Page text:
The U.S. Department of Agriculture announced that the United States and Japan have agreed on new terms and conditions that eliminate Japan’s longstanding restrictions on U.S. beef exports, paving the way for expanded sales to the United States’ top global beef market.
The new terms, which take effect immediately, allow U.S. products from all cattle, regardless of age, to enter Japan for the first time since 2003. The U.S. Department of Agriculture estimates that this expanded access could increase U.S. beef and beef product exports to Japan by up to $200 million annually. The agreement is also an important step in normalizing trade with Japan, as Japan further aligns its import requirements with international standards for bovine spongiform encephalopathy (BSE).
Minnesota State Cattlemen's Association President Mike Landuyt today issued the following statement regarding the announcement from USDA: "Tariff rates tend to be the focus of conversation with trade, but non-tariff barriers are equally important when it comes to determining market access! We're hopeful this is the first of many non-tariff trade barrier victories in the near future!"Background: In December 2003, Japan banned U.S. beef and beef products following the detection of a BSE-positive animal in the United States. In December 2005, Japan restored partial access for U.S. beef muscle cuts and offal items from cattle 20 months of age and younger. In February 2013, Japan extended access to include beef and beef products from cattle less than 30 months of age. In April 2017, Japan eliminated its age-based BSE testing on domestic Japanese cattle, paving the way for similar age-based restrictions to be lifted on negligible BSE-risk trading partners, including the United States. On January 15, 2019, Japan’s Food Safety Commission (FSC) concluded eliminating the age restriction for beef from the United States, Canada and Ireland posed a negligible risk to human health. Based on the FSC risk assessment, Japan began consultations with the United States to revise its import requirements in order to align with the BSE guidelines of the World Organization for Animal Health (OIE).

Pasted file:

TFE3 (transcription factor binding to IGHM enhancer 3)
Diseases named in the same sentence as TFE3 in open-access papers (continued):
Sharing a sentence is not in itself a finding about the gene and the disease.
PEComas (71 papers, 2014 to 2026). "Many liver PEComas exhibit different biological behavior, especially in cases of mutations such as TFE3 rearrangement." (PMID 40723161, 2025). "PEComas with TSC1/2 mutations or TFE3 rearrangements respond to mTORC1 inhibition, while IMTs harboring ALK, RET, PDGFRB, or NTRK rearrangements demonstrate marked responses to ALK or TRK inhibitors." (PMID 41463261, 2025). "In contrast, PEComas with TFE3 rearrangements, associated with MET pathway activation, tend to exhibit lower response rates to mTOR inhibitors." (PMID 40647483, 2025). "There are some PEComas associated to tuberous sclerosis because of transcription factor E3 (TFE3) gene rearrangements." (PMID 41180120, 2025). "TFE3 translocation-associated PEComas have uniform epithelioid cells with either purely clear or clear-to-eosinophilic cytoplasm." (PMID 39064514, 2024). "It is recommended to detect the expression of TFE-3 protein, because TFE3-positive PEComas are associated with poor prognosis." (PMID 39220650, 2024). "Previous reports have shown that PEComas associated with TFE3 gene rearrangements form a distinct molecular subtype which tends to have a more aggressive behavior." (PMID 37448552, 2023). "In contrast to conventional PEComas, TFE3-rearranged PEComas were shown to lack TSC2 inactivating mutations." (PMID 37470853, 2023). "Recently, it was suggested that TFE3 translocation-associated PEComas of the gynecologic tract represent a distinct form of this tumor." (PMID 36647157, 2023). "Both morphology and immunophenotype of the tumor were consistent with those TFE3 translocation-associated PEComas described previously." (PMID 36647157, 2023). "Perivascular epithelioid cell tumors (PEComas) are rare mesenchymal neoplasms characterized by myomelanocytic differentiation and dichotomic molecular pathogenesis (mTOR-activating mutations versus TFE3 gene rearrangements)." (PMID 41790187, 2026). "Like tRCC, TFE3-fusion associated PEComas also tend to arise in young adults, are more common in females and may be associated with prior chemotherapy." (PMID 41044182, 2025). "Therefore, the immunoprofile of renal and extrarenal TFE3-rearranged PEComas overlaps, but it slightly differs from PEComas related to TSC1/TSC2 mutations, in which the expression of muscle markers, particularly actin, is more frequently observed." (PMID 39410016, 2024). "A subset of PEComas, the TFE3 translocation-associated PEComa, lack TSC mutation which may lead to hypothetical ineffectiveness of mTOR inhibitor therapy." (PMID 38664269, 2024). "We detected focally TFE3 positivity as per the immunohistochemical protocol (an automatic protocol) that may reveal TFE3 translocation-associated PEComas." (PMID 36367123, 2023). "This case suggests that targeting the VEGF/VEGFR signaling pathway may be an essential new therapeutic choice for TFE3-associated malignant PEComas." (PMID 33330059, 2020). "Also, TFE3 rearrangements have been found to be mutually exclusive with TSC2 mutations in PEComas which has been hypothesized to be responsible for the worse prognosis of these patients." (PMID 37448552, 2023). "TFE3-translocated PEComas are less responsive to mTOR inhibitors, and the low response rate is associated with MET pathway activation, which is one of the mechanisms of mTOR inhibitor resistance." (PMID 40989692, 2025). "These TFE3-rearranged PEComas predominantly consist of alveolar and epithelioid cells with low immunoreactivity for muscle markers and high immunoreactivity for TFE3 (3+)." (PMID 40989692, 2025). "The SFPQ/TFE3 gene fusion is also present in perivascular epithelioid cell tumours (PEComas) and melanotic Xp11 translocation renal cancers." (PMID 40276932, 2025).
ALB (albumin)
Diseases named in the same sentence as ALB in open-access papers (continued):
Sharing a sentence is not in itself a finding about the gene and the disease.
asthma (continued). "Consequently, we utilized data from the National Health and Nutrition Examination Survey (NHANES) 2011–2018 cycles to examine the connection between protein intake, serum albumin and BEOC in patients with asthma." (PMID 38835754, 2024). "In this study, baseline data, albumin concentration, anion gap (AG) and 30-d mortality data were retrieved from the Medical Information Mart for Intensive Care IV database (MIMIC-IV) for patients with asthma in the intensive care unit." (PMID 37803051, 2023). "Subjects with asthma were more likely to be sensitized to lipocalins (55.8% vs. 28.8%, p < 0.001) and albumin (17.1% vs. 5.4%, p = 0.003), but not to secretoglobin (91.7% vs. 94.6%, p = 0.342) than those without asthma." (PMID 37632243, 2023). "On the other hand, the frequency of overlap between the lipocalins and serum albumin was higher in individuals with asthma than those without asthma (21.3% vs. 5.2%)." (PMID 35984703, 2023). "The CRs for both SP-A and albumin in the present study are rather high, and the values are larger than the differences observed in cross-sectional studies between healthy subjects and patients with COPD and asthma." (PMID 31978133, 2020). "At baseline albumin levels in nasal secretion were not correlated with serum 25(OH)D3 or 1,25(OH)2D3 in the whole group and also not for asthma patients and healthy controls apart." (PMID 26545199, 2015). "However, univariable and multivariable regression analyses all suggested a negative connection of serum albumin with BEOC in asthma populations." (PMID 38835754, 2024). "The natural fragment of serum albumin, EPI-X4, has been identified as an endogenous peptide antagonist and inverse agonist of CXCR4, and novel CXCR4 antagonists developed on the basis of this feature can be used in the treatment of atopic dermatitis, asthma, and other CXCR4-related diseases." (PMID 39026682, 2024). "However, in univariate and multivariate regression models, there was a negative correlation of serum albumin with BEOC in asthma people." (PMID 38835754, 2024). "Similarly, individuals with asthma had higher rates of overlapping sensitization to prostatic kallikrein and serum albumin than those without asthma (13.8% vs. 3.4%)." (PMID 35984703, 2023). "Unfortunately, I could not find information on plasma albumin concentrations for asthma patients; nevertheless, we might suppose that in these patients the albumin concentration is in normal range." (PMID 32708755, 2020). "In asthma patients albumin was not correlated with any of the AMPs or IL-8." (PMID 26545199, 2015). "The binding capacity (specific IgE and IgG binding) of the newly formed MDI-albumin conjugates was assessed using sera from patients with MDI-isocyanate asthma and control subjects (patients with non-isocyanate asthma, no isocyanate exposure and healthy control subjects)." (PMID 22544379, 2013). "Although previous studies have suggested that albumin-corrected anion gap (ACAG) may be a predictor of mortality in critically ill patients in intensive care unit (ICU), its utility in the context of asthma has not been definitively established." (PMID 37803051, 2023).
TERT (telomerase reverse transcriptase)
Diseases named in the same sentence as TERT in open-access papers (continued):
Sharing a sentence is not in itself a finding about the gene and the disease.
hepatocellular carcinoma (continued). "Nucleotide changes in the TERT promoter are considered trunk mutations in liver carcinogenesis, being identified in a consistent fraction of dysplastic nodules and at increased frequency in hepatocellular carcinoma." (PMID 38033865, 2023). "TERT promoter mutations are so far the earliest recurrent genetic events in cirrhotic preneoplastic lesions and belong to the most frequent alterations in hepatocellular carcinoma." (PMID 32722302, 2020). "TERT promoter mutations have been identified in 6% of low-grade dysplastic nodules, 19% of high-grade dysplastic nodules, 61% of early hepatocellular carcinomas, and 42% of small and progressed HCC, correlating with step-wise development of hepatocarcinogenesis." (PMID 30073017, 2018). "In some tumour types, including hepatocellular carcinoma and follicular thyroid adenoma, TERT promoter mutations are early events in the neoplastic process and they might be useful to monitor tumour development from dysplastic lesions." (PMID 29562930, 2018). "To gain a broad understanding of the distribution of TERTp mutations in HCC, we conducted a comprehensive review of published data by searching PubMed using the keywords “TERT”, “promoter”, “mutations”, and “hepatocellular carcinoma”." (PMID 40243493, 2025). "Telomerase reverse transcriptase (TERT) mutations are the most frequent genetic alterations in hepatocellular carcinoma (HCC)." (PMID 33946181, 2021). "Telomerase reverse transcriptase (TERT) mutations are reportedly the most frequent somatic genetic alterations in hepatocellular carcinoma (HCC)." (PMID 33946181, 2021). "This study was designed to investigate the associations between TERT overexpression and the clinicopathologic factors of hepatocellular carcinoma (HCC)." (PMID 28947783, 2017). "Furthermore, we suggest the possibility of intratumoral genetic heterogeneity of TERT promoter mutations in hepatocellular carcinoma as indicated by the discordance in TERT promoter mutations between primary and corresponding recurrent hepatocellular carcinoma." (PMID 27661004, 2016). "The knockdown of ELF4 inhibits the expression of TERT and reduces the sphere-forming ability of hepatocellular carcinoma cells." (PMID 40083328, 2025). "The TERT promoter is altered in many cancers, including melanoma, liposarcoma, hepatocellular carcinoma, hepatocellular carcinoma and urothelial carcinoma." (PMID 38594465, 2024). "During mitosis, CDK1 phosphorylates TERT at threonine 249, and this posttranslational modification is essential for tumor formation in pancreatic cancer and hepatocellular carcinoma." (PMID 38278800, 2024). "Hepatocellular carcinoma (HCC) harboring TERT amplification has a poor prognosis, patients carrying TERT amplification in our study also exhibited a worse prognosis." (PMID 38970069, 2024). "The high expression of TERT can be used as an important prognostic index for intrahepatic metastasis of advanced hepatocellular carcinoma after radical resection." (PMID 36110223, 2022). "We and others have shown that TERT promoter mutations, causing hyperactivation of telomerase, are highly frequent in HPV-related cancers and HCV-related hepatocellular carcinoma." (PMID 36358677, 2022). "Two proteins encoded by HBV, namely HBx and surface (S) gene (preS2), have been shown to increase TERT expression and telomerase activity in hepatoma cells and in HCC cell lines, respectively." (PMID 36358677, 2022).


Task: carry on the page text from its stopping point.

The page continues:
See the full USDA press release.
Posted: May 17, 2019